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strong recommendation that we all consider joining the california elder justice coalition. and i do have a hand-out on it. i made copies for you. the recommendation was because of the communication, they communicate well with the membership. and they felt that if we belonged, we would have a better idea of what was happening in senior programs and senior issues throughout the state. which is a benefit. also they are very open to bringing in communication from the members. so that if we are a member, and we want something known or get question out again, we can work through them. so for these reasons they strongly advised us to look into joining. now for a group, the dues are $150. for an individual $100.
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however, they obviously are for seniors, because if you are retired the dues are $25. so i am considering joining. seeing if i can find out what is going on. i have a leaflet here that gives a description of the program. and what they do, and there is a membership application on it too. i have given a copy of the original print out to our secretary. because if you want more, she can certainly do a better job than me for making copies. but this is for one for each of you here. keep us all up on it. but i think we have such an excellent program in san francisco they need us putting the information in for everybody else.
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and i just might add that the staff for the state commission on aging is the staff for taac. they set up our programs meet with us. so for some reason you want something hand carried up to the state commission on aging when i am going up which for example i am next week. i will gladly take something up for you and give it to their staff. and that's my report for today. >> thank you. >> any questions? thank you. >> thank you. >> next we have case report. >> no old business. >> that was the case report. >> no that was taac. >> commissioners, executive director hinton, i am the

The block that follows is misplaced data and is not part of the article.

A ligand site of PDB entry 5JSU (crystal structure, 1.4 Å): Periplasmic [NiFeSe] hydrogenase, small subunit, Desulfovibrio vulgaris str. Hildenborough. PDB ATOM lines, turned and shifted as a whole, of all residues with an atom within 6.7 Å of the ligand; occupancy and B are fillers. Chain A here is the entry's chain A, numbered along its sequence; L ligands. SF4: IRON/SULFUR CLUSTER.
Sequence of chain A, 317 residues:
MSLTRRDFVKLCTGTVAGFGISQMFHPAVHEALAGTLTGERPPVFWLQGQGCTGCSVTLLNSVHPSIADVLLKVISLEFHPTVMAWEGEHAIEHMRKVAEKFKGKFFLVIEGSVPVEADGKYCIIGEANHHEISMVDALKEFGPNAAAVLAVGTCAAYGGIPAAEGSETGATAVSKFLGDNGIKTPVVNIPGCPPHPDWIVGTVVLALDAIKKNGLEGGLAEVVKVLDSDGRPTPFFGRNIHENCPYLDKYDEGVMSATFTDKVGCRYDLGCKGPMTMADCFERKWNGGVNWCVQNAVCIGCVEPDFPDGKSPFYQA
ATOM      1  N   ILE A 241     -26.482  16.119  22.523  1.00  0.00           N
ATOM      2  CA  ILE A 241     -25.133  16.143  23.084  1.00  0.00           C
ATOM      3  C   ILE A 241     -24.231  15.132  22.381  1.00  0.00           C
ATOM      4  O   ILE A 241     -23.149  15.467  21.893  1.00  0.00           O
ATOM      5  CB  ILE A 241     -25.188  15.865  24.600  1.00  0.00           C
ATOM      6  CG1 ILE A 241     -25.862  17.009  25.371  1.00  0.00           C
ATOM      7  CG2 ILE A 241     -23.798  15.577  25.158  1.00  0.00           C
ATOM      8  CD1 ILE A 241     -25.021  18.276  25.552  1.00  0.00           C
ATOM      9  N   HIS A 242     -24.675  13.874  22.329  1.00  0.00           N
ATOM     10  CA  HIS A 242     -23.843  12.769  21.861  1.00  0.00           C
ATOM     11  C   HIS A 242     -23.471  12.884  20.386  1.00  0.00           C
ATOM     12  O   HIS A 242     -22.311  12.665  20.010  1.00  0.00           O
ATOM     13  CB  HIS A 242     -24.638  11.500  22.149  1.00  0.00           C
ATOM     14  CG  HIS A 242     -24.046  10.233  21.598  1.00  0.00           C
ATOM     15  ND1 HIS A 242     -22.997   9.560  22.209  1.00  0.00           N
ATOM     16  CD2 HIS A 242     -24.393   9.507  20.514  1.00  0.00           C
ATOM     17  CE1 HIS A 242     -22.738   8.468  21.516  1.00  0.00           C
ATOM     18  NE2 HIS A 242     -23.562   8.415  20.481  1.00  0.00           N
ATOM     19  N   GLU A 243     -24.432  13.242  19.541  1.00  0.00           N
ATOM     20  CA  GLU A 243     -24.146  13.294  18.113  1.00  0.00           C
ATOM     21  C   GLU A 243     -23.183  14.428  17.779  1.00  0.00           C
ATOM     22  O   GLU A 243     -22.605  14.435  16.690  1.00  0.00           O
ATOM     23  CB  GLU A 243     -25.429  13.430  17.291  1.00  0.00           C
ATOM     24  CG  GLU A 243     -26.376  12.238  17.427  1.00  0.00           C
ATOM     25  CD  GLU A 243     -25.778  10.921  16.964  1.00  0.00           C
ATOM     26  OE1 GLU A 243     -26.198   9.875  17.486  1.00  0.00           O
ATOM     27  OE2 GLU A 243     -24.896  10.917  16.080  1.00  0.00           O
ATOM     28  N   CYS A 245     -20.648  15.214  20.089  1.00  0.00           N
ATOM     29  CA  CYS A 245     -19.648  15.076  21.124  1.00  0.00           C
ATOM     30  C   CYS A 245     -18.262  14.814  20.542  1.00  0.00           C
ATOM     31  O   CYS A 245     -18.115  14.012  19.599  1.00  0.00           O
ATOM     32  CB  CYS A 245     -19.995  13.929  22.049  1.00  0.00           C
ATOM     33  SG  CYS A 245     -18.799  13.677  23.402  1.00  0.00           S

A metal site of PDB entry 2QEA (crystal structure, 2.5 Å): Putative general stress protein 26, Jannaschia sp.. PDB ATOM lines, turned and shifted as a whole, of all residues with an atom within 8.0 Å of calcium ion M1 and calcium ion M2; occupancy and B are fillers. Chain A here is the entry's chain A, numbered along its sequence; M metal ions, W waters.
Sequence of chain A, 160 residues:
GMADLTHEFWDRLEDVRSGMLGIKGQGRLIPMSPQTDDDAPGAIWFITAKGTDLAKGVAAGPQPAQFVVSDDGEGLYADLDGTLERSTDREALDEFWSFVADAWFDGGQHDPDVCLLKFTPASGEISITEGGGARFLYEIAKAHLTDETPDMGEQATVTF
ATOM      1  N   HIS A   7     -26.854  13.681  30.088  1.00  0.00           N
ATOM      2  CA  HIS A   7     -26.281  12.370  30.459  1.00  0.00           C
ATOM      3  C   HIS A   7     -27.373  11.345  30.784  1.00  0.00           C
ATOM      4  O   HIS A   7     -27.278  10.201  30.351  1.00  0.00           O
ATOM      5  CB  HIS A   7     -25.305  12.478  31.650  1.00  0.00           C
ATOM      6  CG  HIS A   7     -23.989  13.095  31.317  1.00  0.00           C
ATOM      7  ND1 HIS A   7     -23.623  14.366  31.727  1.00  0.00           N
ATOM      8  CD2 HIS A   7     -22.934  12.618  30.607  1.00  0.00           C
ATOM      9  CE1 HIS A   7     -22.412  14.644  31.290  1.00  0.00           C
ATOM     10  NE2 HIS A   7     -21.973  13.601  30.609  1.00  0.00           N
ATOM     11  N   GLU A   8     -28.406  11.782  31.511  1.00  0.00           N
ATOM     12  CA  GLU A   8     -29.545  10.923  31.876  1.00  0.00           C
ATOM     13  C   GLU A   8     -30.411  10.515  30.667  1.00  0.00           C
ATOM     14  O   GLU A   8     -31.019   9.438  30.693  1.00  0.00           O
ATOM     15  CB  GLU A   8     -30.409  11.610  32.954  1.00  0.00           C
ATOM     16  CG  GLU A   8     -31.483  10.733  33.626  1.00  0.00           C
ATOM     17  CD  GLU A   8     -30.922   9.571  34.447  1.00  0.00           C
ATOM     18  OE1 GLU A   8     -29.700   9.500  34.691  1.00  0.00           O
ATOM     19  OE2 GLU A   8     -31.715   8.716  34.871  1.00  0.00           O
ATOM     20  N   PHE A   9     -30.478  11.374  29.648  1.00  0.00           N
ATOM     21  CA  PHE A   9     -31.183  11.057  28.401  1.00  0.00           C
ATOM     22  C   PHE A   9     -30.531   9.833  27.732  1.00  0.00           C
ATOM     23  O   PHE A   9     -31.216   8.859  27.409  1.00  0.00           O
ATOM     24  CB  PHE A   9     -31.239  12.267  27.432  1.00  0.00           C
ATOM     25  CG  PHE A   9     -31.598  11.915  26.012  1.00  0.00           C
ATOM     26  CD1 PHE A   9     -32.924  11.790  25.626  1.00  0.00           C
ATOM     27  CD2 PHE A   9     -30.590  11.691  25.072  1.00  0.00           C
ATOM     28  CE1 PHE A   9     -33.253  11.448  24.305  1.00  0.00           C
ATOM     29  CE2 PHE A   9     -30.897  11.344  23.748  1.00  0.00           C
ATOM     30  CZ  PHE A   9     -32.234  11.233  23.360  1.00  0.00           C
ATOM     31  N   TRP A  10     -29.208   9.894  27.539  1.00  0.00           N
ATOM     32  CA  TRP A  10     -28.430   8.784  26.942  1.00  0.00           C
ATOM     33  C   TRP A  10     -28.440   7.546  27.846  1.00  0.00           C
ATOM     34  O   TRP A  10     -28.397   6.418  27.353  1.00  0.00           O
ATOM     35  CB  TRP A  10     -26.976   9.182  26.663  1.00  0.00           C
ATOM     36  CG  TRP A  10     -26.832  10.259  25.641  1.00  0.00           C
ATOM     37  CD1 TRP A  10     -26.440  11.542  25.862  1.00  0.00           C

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director of the richmond senior center in the richmond district of the city and member of case board. case last february hosted an advocacy meeting. we had 80 people attend 30 agencies represented and the other 50 were seniors and constituents and people living with disabilities. it was a great brain-storming session and helped form our advocacy season last year. our biggest success, something that we work very hard for and appreciate director hinton's in this area was to get additional funds for san francisco senior center. senior centers haven't got additional funding in many years. and what is great about this it will be open for all senior centers and impact every district of the city. some more consumers than i don't know what to say a lot of
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people. i mention this because on monday we are hosting our annual advocacy planning session. this is going to be open to anyone who can come. it is monday at 3 p.m. at project open hand. >> thank you. any questions? thank you. old business. none. new business. under the items below item "a," request authorization to modify the granted with family service agent of san francisco doing business as felton institute for provision of senior companion services. during the period of july 1 2015 through june 30, 2016. in the additional amount of $55,000 plus a 10% contingency for a revised total not to exceed the amount of $86,368.